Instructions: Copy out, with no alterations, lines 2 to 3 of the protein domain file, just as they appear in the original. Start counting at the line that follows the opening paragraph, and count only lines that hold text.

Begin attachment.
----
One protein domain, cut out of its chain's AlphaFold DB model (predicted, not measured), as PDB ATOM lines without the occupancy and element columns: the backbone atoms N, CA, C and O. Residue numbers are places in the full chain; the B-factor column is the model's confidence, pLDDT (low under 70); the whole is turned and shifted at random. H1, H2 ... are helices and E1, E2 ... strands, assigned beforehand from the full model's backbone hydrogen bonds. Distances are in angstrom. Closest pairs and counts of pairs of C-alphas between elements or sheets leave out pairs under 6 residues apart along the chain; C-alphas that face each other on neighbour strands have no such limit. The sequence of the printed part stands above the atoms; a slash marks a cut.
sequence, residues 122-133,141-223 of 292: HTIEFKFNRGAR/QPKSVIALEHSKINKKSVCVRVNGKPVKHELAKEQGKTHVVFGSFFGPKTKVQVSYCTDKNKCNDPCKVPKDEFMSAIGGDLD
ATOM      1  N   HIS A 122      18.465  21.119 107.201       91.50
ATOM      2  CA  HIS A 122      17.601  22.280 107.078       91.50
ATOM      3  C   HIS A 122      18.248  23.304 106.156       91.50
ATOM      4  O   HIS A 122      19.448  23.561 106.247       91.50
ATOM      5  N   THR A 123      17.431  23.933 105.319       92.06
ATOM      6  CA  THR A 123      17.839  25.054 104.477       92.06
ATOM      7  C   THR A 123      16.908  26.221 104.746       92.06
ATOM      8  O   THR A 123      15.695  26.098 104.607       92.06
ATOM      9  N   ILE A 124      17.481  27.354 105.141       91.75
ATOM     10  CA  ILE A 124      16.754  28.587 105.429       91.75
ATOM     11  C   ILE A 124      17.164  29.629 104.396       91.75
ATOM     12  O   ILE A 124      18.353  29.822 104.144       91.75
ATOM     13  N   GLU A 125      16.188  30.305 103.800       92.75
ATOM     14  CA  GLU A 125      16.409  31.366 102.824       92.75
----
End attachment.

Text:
ATOM      1  N   HIS A 122      18.465  21.119 107.201       91.50
ATOM      2  CA  HIS A 122      17.601  22.280 107.078       91.50